Wlliam Gilmore Simms
Refined by:
  • Creator: Anonymous [William Gilmore Simms] (x)
  • Setting: Revolutionary South Carolina (x)
Refine by: Refine by people:
    Refine by location:
      Katharine Walton; or, The Rebel of Dorchester. An Historical Romance of the Revolution in Carolina.

      Katharine Walton; or, The Rebel of Dorchester. An Historical Romance of the Revolution in Carolina.

      Novel (Romance) | A. Hart | 1851
                Set in September of 1780, Katharine Walton is the third installment of a trilogy that follows The Partisan and Mellichampein covering the Revolution in South Carolina.[1]  While The Partisan and Mellichampe are set in the interior of the Santee and Wateree rivers, Katharine Walton  takes the reader to the city of Charleston in 1780-81 to trace the social world of South Carolina under British occupation.[2]  The city functions narratively as a “unifying center,” according to John C. Guilds, to free Katharine Walton of the “awkward shifts in action and setting ...
      Mellichampe: A Legend of the Santee

      Mellichampe: A Legend of the Santee

      Novel (Romance) | Harper & Brothers | 1836
                The second of eight novels in the Revolutionary War series, William Gilmore Simms’s Mellichampe was originally published by Harper in 1836, then revised and republished in the Redfield edition in 1854.  The story follows the fictional band of Francis Marion’s partisans in the fall of 1780 after the Battle of Camden, as they engage in guerrilla warfare on the Santee River against loyalist and British forces.  In his advertisement to the first edition, Simms considered Mellichampe a “Historical romance” that accurately conveyed the career of Marion[1] to the “very ...
      The Kinsmen; or, the Black Riders of Congaree.  A Tale.

      The Kinsmen; or, the Black Riders of Congaree. A Tale.

      Novel (Romance) | Lea and Blanchard | 1841
                  William Gilmore Simms’s third novel of the Revolutionary War (though fifth in order of plot chronology) was originally published in 1841 under the title The Kinsmen.  It became an early offering as part of the Redfield edition under its more popularly-known title The Scout in 1854.  A novel of familial conflict in the context of war and a broad-minded exploration of patriotism across classes, The Scout opens shortly after the Battle of Hobkirk’s Hill (aka the Second Battle of Camden)[1] in May 1781.  The action ends with the British departure from the Star Fort at Ninety ...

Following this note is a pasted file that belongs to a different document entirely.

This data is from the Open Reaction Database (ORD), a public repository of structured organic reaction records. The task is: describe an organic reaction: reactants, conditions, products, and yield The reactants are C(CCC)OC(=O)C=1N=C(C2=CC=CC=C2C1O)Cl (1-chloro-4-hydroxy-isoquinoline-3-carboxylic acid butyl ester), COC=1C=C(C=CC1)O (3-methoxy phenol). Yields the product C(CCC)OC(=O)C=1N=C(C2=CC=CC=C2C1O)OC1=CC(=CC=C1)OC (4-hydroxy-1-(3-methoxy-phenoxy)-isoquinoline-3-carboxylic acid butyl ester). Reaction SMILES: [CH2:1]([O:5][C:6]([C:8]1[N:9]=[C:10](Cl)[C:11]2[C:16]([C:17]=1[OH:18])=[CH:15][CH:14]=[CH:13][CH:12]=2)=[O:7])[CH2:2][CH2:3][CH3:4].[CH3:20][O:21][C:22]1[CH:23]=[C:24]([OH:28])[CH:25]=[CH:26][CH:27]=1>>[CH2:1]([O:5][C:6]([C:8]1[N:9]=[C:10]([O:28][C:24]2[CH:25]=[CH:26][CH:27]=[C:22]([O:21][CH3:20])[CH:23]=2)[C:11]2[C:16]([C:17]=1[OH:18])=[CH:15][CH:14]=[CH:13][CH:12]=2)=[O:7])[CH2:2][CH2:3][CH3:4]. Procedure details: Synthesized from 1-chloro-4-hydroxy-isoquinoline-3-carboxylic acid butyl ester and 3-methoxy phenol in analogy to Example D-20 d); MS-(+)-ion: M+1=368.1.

The Partisan:  A Tale of the Revolution

      The Partisan: A Tale of the Revolution

      Novel (Romance) | Harper & Brothers | 1835
                The Partisan: A Tale of the Revolution (1835) was the first composed of Simms’s series of romances about the Revolutionary War, though the second in the series’ overall chronology.  The Partisan was also the first of a “trilogy” of closely-related novels within Simms’s overall Revolutionary War saga, sharing characters and other links with Mellichampe (1836) and Katherine Walton (1851).[1] The novel deals with the 1780 Battle of Camden and its aftermath, especially the guerilla warfare tactics employed by “The Swamp Fox,” General Francis Marion, and other ...
      The Sword and the Distaff; or, "Fair, Fat and Forty," A Story of the South, at the Close of Revolution

      The Sword and the Distaff; or, "Fair, Fat and Forty," A Story of the South, at the Close of Revolution

      Novel (Romance) | Walker, Richards & Co. | 1852
             Written in the “midst of one of the most productive creative surges in his career,”[1] Woodcraft; or, Hawks About the Dovecote: A Story of the South at the Close of the Revolution makes the most serious and sustained claim as Simms’s masterpiece in the novel form.[2]  The fifth novel composed in Simms’s saga of the American Revolution, it is set during the chaotic close and aftermath of the war.  This makes it the last (eighth) Revolutionary Romance in terms of chronological action. As the work opens, the British are evacuating Charleston in December 1782. Then the novel shifts ...